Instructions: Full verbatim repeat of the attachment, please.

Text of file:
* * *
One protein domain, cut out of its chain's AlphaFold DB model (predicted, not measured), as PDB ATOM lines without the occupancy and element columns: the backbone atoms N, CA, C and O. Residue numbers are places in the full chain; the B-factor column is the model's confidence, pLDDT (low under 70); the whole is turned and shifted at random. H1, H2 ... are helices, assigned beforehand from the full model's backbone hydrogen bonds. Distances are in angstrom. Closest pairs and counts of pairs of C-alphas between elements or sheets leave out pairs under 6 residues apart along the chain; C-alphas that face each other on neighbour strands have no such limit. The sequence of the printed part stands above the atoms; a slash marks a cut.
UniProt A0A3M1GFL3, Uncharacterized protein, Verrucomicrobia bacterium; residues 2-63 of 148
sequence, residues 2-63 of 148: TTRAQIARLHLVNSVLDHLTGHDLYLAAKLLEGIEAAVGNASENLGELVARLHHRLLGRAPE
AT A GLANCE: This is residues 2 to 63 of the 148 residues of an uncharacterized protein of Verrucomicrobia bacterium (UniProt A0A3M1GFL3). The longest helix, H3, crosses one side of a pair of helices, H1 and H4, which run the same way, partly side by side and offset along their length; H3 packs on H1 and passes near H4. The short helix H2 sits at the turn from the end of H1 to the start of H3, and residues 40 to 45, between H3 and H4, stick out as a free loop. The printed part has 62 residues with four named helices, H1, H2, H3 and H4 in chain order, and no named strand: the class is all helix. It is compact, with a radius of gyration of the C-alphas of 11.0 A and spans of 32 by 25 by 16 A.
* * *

One protein domain, cut out of its chain's AlphaFold DB model (predicted, not measured), as PDB ATOM lines without the occupancy and element columns: the backbone atoms N, CA, C and O. Residue numbers are places in the full chain; the B-factor column is the model's confidence, pLDDT (low under 70); the whole is turned and shifted at random. H1, H2 ... are helices, assigned beforehand from the full model's backbone hydrogen bonds. Distances are in angstrom. Closest pairs and counts of pairs of C-alphas between elements or sheets leave out pairs under 6 residues apart along the chain; C-alphas that face each other on neighbour strands have no such limit. The sequence of the printed part stands above the atoms; a slash marks a cut.
UniProt A0A3M1GFL3, Uncharacterized protein, Verrucomicrobia bacterium; residues 2-63 of 148
sequence, residues 2-63 of 148: TTRAQIARLHLVNSVLDHLTGHDLYLAAKLLEGIEAAVGNASENLGELVARLHHRLLGRAPE
AT A GLANCE: This is residues 2 to 63 of the 148 residues of an uncharacterized protein of Verrucomicrobia bacterium (UniProt A0A3M1GFL3). The longest helix, H3, crosses one side of a pair of helices, H1 and H4, which run the same way, partly side by side and offset along their length; H3 packs on H1 and passes near H4. The short helix H2 sits at the turn from the end of H1 to the start of H3, and residues 40 to 45, between H3 and H4, stick out as a free loop. The printed part has 62 residues with four named helices, H1, H2, H3 and H4 in chain order, and no named strand: the class is all helix. It is compact, with a radius of gyration of the C-alphas of 11.0 A and spans of 32 by 25 by 16 A.